The CYGNET Study (Cohort study of Young Girls'Nutrition, Environment, and Transitions) is a prospective cohort study of 444 girls that is examining environmental, lifestyle, and genetic factors in the development of early puberty and other hallmarks of maturation. Participants were aged 6-8 years at the time of enrollment from June 2005 to August 2006, and the investigators are currently in their 5th annual (4th follow-up) exam cycle. The study rationale lies in the growing recognition that the pubertal transition may be an important window of susceptibility in establishing long-term risk of breast cancer. The potential exposures to chemicals that are hormonally active raise concerns that these exposures and other lifestyle and genetic factors may play important roles in modifying age-at-onset of puberty and other hallmarks of sexual maturation. This cohort study is thus focused on determining factors that are associated with various milestones in sexual maturation. A key focus has been on breast development, as assessed by Tanner stage at annual clinical exams. As they continue to follow study participants, other parameters that may be associated with breast cancer risk are of interest, including onset of menses, establishment of cycle regularity, tempo (the time from onset of puberty to onset of menses), peak height velocity, and attainment of adult height. Exposures of interest are assessed through clinical exam (e.g., anthropometry), interviews and questionnaires (e.g., personal care product use, physical activity, food intake, psychosocial factors), and collection and assay of biospecimens (urine, blood, saliva) for environmental and genetic factors. Interactions with study participants and the broader community are facilitated by close integration with community partners, who are also involved in all aspects of study protocol. Through the 4th annual exam cycle, the investigators collected data from 391 (88%) of the original cohort of 444 girls. After the 1st follow-up year, they have retained annually over 97% of the cohort. Assuming similar annual retention rates, they estimate that for the ninth exam cycle in 2013-2014 when girls are 14-16 years old, we will see approximately 339 girls. By then, we expect that all girls will have begun puberty, most will have experienced peak height velocity and onset of menarche, and a small number will have achieved their adult height. Using conservative assumptions, the investigators should have adequate power to detect associations for most major endpoints of about 1.57 comparing high and low quartiles of a continuous variable such as biomarker levels. The investigators anticipate continuing our collaborations with similar studies in Cincinnati and New York.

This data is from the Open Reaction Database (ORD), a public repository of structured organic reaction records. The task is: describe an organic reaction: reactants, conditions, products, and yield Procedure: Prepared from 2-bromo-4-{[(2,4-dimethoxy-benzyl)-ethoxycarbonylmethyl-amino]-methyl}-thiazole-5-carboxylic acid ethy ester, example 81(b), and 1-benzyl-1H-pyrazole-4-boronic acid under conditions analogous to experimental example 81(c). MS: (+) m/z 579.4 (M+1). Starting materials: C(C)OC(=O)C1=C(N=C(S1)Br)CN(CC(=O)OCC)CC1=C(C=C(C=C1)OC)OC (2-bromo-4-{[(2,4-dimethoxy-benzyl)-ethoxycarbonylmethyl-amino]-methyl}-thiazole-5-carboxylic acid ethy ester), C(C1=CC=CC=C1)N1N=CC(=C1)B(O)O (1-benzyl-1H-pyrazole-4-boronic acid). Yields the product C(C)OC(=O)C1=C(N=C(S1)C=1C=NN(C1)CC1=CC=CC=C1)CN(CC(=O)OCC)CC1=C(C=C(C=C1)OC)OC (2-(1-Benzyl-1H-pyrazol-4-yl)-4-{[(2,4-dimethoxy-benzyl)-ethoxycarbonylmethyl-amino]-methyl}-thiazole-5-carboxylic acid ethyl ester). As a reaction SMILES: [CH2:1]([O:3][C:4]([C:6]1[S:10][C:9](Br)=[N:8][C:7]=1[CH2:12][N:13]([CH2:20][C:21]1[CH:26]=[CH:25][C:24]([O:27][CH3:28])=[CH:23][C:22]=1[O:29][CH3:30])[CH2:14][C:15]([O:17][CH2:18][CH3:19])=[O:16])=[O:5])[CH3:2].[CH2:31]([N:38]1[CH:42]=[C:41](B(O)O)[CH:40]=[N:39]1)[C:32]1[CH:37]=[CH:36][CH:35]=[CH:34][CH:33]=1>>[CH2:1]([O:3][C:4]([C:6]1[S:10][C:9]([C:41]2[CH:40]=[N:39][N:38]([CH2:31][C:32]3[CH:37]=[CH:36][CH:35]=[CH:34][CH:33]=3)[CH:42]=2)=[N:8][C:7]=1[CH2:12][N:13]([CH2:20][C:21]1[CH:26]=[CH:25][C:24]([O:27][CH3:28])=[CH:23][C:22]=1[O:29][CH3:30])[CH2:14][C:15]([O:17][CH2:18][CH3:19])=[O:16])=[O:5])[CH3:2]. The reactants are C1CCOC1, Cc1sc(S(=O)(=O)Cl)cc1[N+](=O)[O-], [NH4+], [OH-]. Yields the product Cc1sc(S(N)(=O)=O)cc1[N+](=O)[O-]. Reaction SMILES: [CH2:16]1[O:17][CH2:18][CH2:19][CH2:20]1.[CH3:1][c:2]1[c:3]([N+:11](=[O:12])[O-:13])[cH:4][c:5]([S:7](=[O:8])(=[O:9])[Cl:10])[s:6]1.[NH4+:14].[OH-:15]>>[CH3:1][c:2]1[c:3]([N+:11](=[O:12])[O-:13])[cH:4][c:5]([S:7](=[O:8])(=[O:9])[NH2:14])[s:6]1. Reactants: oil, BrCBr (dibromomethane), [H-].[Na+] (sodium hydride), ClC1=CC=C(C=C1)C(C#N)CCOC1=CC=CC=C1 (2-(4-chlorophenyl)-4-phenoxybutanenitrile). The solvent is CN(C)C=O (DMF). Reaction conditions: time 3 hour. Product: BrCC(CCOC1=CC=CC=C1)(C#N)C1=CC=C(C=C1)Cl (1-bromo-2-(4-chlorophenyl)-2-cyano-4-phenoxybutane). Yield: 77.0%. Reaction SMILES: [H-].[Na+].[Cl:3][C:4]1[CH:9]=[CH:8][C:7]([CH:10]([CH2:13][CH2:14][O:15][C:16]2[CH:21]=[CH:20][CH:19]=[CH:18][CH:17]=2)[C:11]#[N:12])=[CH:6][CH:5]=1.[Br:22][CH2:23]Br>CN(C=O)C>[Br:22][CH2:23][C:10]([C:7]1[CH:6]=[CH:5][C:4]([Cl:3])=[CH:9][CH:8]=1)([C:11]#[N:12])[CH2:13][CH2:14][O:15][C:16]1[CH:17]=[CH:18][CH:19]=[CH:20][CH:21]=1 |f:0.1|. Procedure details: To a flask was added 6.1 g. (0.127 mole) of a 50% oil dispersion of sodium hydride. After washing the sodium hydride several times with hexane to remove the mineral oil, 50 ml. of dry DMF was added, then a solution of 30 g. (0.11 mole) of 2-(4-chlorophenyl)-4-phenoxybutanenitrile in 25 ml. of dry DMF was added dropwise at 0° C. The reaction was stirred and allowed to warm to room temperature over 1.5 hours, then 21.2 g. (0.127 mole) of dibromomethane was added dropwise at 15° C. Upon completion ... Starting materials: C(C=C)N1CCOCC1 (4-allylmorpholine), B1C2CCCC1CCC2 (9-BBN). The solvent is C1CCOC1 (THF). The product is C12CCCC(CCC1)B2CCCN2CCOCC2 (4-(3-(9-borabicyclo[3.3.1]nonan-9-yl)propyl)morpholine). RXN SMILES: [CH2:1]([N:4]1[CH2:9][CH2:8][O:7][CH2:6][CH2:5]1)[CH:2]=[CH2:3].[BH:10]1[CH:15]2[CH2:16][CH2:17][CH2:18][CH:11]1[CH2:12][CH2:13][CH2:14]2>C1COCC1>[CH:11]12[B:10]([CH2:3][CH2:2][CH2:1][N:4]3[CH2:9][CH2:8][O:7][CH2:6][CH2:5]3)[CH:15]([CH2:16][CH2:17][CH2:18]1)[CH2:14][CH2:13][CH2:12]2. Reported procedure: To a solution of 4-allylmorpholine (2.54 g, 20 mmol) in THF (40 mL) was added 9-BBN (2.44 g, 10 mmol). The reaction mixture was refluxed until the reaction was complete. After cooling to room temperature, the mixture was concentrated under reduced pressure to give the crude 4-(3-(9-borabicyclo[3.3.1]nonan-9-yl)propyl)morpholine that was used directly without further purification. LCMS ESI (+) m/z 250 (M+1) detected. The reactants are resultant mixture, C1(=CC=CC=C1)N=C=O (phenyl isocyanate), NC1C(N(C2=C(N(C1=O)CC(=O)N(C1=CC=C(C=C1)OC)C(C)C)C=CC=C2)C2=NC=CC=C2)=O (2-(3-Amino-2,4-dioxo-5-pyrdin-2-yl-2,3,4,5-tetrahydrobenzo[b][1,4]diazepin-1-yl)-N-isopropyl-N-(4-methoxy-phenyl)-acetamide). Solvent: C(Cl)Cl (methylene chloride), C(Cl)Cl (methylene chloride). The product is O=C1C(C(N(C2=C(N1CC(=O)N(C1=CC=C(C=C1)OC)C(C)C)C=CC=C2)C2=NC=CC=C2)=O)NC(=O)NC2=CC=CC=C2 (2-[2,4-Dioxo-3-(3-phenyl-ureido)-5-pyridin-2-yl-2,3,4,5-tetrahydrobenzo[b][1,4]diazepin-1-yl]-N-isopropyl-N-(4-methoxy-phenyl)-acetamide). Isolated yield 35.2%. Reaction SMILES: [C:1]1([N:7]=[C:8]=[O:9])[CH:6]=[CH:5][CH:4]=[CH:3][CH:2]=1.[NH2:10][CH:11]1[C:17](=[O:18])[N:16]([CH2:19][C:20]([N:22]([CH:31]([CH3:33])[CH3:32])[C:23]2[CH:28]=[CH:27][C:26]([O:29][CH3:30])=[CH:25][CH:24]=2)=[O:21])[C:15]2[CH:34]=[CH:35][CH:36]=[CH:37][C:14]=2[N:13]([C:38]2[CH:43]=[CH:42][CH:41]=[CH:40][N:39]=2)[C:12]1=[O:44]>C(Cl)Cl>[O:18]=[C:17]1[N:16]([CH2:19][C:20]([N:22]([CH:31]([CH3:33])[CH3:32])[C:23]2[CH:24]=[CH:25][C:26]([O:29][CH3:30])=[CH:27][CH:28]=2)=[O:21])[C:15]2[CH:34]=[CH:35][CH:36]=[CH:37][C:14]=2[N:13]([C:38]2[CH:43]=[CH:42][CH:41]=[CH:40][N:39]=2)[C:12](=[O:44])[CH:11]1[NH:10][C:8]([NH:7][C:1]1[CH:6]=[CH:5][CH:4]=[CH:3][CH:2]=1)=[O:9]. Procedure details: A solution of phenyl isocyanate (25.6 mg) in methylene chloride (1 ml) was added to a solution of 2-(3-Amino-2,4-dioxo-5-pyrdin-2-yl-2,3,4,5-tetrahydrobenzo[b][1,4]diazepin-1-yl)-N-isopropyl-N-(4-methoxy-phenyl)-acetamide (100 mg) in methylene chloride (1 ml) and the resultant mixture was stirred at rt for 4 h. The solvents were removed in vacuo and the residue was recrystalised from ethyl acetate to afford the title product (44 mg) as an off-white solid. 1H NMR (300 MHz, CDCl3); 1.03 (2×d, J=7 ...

Public Health Relevance

There is increasing recognition that the likelihood of developing breast cancer may be established in part during critical periods of life. The pubertal transition Is thought to be one such period of susceptibility. Determination of whether age at onset of puberty and other hallmarks of sexual maturation is modified by environmental, lifestyle, or genetic factors may have important implications in understanding long-term risk of breast cancer, and in developing strategies to decrease risk

National Institute of Health (NIH)
National Institute of Environmental Health Sciences (NIEHS)
Research Project--Cooperative Agreements (U01)
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Special Emphasis Panel (ZES1 (02))
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Dilworth, Caroline H
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Kaiser Foundation Research Institute
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